-by Sally Whitesell
Have you stopped and considered how much money people are spending on their cars outside of the dealership? What if we could capture even a fraction of that number?
There’s a race going on between manufacturers to create the lowest maintenance vehicles. While this is great for customers, it’s not so great for our service departments’ bottom lines. I have heard more dealers than ever report that the walk-in traffic is down. Many of these dealers have high CSI, so we know that their clients are happy with the service they receive, so I can only attribute the decline to the fact that their customers now only need maintenance every six months to a year when they follow the manufacturer’s recommendations.
If you’ve invested the time and money needed to turn your service advisors into professional sales consultants, you need to utilize their skills to the fullest. Once they have mastered how to present and sell all of the recommended maintenances during the write-up, it’s time to teach them to offer more with every opportunity. That leads us to the big question advisors and managers are asking themselves:
“What else can we sell on the drive”?
You only need to look to your parts department for the answer: Accessories! I know what you’re thinking right now, “Sally you’re a genius! Why didn’t I think of that?” Ok maybe not. You’ve probably already had this idea and maybe even mentioned it to your advisors. If you’re really serious you may have included a spiff. But have you focused on developing the skills needed to sell accessories on the drive? This will require your advisors to consider their customer’s desires and emotions rather that just the needs of their vehicle. They will need to figure out why their customers will buy, what motivates them to spend money and what is important to them. In short, it will require very advanced selling techniques.
Your car sales teams are trained extensively to use emotions to sell. They know that as soon as the customer sees the car, touches the interior and takes the test drive they are getting emotionally attached. Unfortunately most service advisors don’t sell in the same manner. They rely on selling needs that are outlined by the factory, dealership or their technicians.
How do we teach them to focus on the desires and emotions of customers?
- First of all, they need to start building a relationship with the customer during the walk-around. This means asking questions to gather information. Most people love their cars, hobbies, jobs and families, so they will be happy to share if interest is shown. This will give clues as to what is important to them today.
- Listen closely to everything that the customer says about the car and how they use it, or look for visible signs such as personal items, hints about a family, or signs of a hobby or career that they use their car for. There will be accessories that will fit a want and a need such as a rack to hold bicycles or camping gear.
- Consider which accessories may fit the customer’s needs or personal style. You only need to look at your clients and their vehicle to know what they like. Do they drive a sporty car? Maybe they would like to add a spoiler or wheels. Do they keep their car nice and clean? They might like to add mud guards or a detail service. Many dealerships are now calling detail services “spa services.” Do you know that spas are one the fastest growing businesses today for people, pets and now cars? These types of references get the emotions going.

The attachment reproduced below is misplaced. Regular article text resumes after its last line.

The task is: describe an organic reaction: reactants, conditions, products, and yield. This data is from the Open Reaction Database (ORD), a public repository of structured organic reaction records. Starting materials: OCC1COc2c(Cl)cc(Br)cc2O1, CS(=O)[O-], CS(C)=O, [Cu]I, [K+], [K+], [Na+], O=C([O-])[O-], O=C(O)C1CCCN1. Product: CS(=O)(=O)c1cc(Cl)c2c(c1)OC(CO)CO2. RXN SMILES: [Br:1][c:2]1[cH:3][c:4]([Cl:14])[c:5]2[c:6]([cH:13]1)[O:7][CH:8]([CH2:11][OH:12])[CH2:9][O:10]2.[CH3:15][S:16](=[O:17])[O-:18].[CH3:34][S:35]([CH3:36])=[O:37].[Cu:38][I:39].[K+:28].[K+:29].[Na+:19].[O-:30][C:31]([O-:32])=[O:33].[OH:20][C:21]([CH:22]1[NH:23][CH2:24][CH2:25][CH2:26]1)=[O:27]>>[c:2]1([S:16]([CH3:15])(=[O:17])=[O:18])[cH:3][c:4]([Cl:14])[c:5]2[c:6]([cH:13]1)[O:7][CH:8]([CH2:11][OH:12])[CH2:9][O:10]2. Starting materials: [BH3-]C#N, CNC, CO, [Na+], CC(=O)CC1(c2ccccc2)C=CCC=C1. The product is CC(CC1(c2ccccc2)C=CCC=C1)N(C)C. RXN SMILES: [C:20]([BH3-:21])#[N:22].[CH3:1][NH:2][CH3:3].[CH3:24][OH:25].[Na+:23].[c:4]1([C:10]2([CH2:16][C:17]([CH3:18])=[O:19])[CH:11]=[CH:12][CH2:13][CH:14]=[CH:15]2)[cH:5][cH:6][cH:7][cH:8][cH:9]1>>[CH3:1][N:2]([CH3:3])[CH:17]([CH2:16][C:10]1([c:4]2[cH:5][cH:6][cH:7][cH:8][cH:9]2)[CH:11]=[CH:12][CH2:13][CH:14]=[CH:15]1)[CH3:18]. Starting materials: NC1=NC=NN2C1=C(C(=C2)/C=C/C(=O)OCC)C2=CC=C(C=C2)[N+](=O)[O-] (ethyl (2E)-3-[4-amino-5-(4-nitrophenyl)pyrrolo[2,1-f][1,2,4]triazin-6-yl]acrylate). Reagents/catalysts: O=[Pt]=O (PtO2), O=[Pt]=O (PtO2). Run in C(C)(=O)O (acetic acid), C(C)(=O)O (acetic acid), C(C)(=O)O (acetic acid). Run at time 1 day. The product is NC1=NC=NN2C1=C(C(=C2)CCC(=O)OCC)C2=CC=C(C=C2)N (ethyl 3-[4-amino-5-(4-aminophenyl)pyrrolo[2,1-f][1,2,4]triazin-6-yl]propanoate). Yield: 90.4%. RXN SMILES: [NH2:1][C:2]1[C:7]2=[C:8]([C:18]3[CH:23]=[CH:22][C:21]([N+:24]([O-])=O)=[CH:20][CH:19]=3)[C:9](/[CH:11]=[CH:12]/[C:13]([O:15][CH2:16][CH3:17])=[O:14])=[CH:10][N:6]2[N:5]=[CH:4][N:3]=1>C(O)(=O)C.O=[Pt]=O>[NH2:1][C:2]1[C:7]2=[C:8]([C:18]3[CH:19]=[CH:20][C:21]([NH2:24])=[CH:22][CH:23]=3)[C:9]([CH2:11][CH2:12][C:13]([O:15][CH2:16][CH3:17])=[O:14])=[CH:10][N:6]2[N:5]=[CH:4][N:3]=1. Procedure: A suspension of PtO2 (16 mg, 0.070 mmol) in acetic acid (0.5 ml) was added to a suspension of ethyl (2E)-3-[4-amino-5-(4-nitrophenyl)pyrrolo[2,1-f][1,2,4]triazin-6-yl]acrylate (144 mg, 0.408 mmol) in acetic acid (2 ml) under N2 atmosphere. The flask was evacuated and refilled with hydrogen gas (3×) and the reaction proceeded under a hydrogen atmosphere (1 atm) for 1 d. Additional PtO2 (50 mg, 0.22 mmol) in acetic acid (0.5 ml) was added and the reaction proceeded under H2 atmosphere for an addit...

- Remember to sell benefits. Maybe the only benefit is that the car will look better and make the owner feel better when driving it. Isn’t this the benefit that prompts us to make most purchases? If you think about it, we would all drive a very small inexpensive car with no bells and whistles if it was only about getting from point A to point B.
- Make the customer aware that this is something that can be taken care of while they’re in for service. If not, schedule the installation ASAP. Remember that emotional purchases need to be closed right away. It’s like going through the checkout line and wanting a candy bar. If I can’t get it right now there is a good chance the desire will be gone later.
- Close the sale. Many advisors present accessories as something for the customer to think about. They hesitate closing a sale for a luxury item or they think they should put it off until the service is completed. If this is the case in your store, some serious closing skills will need to be reviewed and practiced.
How do you get started?
First, provide clean displays with great pictures. Better yet, have a new car nearby with a few good accessories installed. There’s nothing better than getting the customers’ senses involved. Give the price for parts and installation in one lump sum. Most customers just want the total price and breaking it apart can raise questions that could have easily been avoided.
Next, have a training session and ask each advisor tell your group about an accessory that they really like. Maybe they have it on their personal vehicle. Encourage everyone to give a reason they like the item. After everyone has shared one item, put a challenge in place for the next week. Whoever sells the most of their item gets a reward. I once watched an advisor sell three sets of mud flaps in one day because in his words, “they were an inexpensive solution to all of the mud and dirt splashes that ruin your paint and the look of your car as soon as you hit a puddle.” I know this isn’t a high-ticket item, but three sets in one day, five days a week, 22 workdays in a month… Are you starting to see dollar signs yet? Need a little more to get you excited? Just think what will happen when we add the second or third item! Watch out aftermarket shops, we’re going to keep it in our store!